Also, while unemployment in Oklahoma is much lower compared with the rest of the country, the ratio of unemployed people in Oklahoma to the number of people receiving unemployment benefits is higher than in previous recessions, when there were fewer applications for unemployment. Unemployment insurance and the associated External Linkbenefits cliff look different in Oklahoma than other places due to a lower cost of living. The benefits cliff refers to a level of income at which workers rationally choose not to work rather than make less money than would be available through a variety of government benefits. Still, those individuals who are not in the labor force (not actively looking for work) are ineligible to receive unemployment benefits and also are excluded from being counted as unemployed. While some have voluntarily left the labor force to retire or no longer are looking for jobs, the number of those out of the labor force in Oklahoma is only slightly higher than pre-COVID.
How are firms dealing with worker shortages?
With continued growth in the regional economy and Oklahoma’s headline labor market indicators nearly back to pre-pandemic levels, the shortage of available workers in the state appears likely to persist. This is consistent with a special question in the Kansas City Fed’s latest monthly External Linkmanufacturing and External Linkservices surveys, in which over half of firms reported a decline in the number of applicants per available job in recent months and only about 15% had seen an increase in applications. Other firms experienced either no change or had no new job openings.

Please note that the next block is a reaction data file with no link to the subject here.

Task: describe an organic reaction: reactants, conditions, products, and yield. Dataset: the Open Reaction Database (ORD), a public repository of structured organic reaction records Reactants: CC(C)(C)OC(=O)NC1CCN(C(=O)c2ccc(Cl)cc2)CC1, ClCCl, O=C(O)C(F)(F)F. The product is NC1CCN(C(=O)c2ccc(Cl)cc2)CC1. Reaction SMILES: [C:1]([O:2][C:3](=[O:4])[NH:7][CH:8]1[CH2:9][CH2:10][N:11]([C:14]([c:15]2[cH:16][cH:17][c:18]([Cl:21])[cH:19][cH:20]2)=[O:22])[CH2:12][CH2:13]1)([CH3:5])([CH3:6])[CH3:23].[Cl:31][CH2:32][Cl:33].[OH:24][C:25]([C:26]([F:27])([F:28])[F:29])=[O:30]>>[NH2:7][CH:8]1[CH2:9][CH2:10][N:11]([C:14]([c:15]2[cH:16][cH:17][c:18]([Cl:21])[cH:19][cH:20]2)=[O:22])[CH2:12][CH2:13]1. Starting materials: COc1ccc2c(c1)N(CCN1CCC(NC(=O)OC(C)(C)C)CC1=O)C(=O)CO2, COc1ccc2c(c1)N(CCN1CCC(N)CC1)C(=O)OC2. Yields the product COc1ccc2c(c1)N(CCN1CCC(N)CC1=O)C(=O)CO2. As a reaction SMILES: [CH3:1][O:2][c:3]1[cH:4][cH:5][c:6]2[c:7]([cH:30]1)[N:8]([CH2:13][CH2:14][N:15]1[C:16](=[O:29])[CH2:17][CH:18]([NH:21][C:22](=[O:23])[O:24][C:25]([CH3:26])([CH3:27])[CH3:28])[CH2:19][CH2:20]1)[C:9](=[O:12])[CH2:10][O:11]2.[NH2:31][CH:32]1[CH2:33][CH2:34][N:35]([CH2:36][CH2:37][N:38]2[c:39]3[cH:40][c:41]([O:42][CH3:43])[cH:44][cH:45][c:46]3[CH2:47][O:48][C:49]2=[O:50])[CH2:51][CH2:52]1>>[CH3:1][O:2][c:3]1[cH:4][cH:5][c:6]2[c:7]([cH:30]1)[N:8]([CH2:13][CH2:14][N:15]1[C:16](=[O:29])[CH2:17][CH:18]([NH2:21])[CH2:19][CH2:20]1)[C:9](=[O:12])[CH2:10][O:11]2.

As such, many firms are making adjustments to their operations. For example, more firms in the Kansas City Fed’s region reported above normal wage pressures in July than at any previous time (Chart 9). Many firms also reported increasing overtime, working to up-skill or reskill their existing workforce, and in some cases limiting their production capacity (Chart 10). Over 40% of manufacturers also were investing in labor-saving automation at a faster pace than in the past, and many services firms—whose tasks often are harder to automate—also were trying to reduce the future need for workers.